Review: THE CLAY CART at TAPAC

What did our critic think of THE CLAY CART at TAPAC?

By: Dec. 06, 2023
Review: THE CLAY CART at TAPAC

Reviewed by Katie and Richard Pidgeon

What came between Aristophanes and Shakespeare? The answer - Sūdraka. 

A 5th-century Sanskrit playwright who, like Shakespeare and the classical playwrights, wrote about the human condition. The Clay Cart (Mricchakatika) weaves a tale of love, loss, deception, and redemption. The tale is set in the ancient city of Ujjayina, India and focuses on a formerly wealthy Brahman, Chārudatta, who has generously given his funds away in acts of exaggerated charity. He has fallen in love with a courtesan, Vasantasenā, and the trials and tribulations of their romance, mostly caused by the King’s brother-in-law Sansthānaka, provide both drama and comedy.

Prayas Theatre brings their bold adaption of Sūdraka’s play alive. Rishabh Kapoor (Chārudatta), Ruchika Tandon (Vasantasenā), and Jehangir Homavazir (Sansthānaka) carry the story in a clear and well-defined manner. These three characters' roles are bold and enigmatic and allow for the subtleties of character interaction and mischief to unfold. This play does have adult sexual themes and simulated violence so the audience should go in with open eyes.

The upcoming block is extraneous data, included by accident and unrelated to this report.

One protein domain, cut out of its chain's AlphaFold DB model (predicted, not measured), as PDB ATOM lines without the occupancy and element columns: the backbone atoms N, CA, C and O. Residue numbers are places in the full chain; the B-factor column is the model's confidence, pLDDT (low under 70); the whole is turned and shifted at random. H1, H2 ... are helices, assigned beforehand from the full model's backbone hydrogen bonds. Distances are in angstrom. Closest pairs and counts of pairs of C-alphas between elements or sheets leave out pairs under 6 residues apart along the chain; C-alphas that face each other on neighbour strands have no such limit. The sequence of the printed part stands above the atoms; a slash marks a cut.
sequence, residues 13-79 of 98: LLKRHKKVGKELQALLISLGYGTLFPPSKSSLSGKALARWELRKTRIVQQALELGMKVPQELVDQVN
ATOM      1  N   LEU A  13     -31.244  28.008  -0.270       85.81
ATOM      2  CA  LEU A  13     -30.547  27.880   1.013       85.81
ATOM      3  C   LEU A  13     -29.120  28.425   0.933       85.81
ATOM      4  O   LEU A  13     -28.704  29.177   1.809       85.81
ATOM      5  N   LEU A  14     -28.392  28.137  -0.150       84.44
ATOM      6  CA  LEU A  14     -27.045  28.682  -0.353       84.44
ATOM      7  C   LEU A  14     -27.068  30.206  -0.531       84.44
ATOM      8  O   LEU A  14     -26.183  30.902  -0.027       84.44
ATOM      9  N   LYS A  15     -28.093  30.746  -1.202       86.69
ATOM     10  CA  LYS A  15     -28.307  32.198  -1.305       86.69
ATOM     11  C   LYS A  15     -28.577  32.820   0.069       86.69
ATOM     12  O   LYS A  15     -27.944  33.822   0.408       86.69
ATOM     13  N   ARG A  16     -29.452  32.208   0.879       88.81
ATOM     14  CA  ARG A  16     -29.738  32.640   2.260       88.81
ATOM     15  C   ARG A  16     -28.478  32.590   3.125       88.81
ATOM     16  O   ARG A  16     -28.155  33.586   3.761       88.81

The ensemble is well chosen for their roles and in particular certain minor characters steal the show when they take the stage. Socrates Fernandes, Subhamoy Ganguly, and Namrata Mankame-Shanbhag are particularly worthy of mention. 

The sepia colour palette for the costumes cleverly facilitates the action and scenery which moves from romance to violence, to comedy, to litigation and near capital punishment. The choreography of movement is a nod towards archetypal Bollywood while remaining fresh and in keeping with the brave adaption of Sūdraka’s timeless masterpiece. 

The structure of the play is a key element. The ten scenes are adroitly transitioned between through the use of lighting and movement. This helps the narrative to flow and the audience to keep pace with the plot development.  

This adaptation makes use of a device used by Shakespeare in A Midsummer Night’s Dream where the mechanicals discuss the practicalities of putting on the play-within-the-play. The use of this device injects modern commentary into the timeless classic. Does this device enhance Sūdaka’s play? That is debatable, but it does create talking points for the audience. Directors Amit Ohdedar and Sananda Chatterjee should be rightly proud of their bold interpretation of Shekinah Jacob’s adaptation. The numbers of the Indian community as audience members are a testament to this. It is a taste of tradition with a flavour of modernity.

Get along to TAPAC to see The Clay Cart to fill in the gap in your theatrical knowledge and have a great culturally rich night out.

The Clay Cart

29 November - 8 December

TAPAC

Tickets here




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